Living in Manhattan - My First Year in NYC

posted on: September 7, 2014

We did it.  We survived our first year in Manhattan and learned a lot along the way.  In many ways it feels like one year of living and working in Manhattan is like a lifetime in other cities.  So many things can happen in just one day, plus the city is in a constant state of change, so there are new experiences to be had even if you walk the same streets every day.  It's hard to know where to start with what I've experienced over the last year of living in this city, so I'll just go with what comes to mind after meeting over 200 residents living and working with me in this little overpopulated island of people... (all photos are from my personal instagram feed)
How many times have people said, "Meet me at the clock in Grand Central"? #nyc #grandcentral

1. Manhattan Can Make A Millionaire Feel Broke
Overheard at a party, "... they aren't hedge fund rich, they're just lawyers and doctors."  Professions that would likely score you a mansion with a nice plot of land in the rest of the country can score you a cozy 500sq.ft. studio apartment in your favorite neighborhood of Manhattan.  I've met CEOs and CFOs of major companies looking to rent out their space in Manhattan while they travel because they'd like someone else to pay the rent so they can enjoy a little more vacation cash.  In a way, it's also a bit leveling in the playing field.  What neighborhood you found an apartment in and if you got a deal on rent is often a topic of discussion as you get to know people here.  It's not as taboo as other parts of the country because it can occasionally take people 6 months to a year just to find an affordable place to live.  The people who get shy to share are the ones who are paying under market rate for their place because they know jealousy will ensue.  To emphasize his rent-control deal without revealing numbers, one guy said, "if I told you what I was paying in rent, you'd punch me in the face."  I bring this up because EVERYONE feels like it's very expensive to live here because they KNOW they can get more for their money elsewhere, no matter what end of the income spectrum they happen to fall on, but they continue to stay, pay, and make sacrifices because they love this place and wouldn't want to live anywhere else.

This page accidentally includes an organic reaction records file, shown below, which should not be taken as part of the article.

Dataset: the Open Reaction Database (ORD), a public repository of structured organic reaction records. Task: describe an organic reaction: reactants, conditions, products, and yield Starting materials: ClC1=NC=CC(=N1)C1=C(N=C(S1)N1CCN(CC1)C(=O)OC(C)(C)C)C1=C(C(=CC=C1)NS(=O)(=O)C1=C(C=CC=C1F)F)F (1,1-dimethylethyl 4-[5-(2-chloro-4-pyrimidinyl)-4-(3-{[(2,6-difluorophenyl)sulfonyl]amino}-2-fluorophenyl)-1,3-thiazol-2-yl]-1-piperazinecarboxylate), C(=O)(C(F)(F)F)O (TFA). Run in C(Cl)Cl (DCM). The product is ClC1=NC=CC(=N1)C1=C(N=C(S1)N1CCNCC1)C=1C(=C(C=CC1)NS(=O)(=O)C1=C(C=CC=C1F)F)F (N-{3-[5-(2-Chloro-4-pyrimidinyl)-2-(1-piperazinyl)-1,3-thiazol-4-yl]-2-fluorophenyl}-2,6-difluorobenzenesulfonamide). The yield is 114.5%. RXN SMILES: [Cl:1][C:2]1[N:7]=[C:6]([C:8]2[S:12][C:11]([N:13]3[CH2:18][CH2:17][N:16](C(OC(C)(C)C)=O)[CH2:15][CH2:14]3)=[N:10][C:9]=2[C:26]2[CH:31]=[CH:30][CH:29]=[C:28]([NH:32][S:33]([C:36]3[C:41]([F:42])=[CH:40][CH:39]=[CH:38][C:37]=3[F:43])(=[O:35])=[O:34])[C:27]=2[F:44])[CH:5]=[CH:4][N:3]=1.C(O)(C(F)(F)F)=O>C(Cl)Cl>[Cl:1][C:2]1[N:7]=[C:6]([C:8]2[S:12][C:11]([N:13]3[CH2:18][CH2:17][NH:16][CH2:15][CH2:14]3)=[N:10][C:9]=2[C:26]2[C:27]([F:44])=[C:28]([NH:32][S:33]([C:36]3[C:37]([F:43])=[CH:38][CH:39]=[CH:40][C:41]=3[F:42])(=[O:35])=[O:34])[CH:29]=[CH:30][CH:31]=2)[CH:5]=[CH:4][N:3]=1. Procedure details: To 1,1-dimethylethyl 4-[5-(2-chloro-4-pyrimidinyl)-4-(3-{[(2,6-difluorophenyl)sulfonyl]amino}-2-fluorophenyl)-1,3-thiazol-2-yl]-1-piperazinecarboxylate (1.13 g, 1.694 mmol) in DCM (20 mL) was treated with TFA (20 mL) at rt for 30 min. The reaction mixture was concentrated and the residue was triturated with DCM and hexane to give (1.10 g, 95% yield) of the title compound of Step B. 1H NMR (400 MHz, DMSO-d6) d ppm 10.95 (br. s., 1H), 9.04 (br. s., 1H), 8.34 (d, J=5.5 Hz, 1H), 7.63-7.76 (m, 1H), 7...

Makin' it rain  #nyc #soho #windowdisplay #fashion #design #omflyer

2. Manhattan is Designed for Short Skinny People
As a tall and large-framed female, I am very aware of how much larger I am compared to the intended comfortable consumer of this crowded city.  I would estimate that you might feel quite comfortable with only 2sq.ft. of personal space around you if you were a 5'5" 130lb person.  At my height and size, that leaves me with little more than 3-4" of space on any side of me, which becomes a blessing in a crowded commuter train where everyone is just attempting not to sweat on each other.  However when you're having dinner, those few inches of space are crucial to being able to move your arms for things like cutting your food or grabbing a glass of wine on your table without elbowing a diner sitting at the table next to you.  I'm quite certain the maximum occupancy and fire codes for Manhattan buildings are based on a completely different standard than the rest of the country.  While there are certainly exceptional places that provide a comfortable sense of personal space for even an NFL player, there are enough places that are not designed with this in mind to remind me every day that that the average New Yorker is more petite than the Midwestern types.
I'm in love with this outdoor patio in the #EastVillage #NYC - totally reminds me of the eclectic taste at Life Alive in Lowell.

3. A Couch in Manhattan Is Free Hotel Room for Friends & Family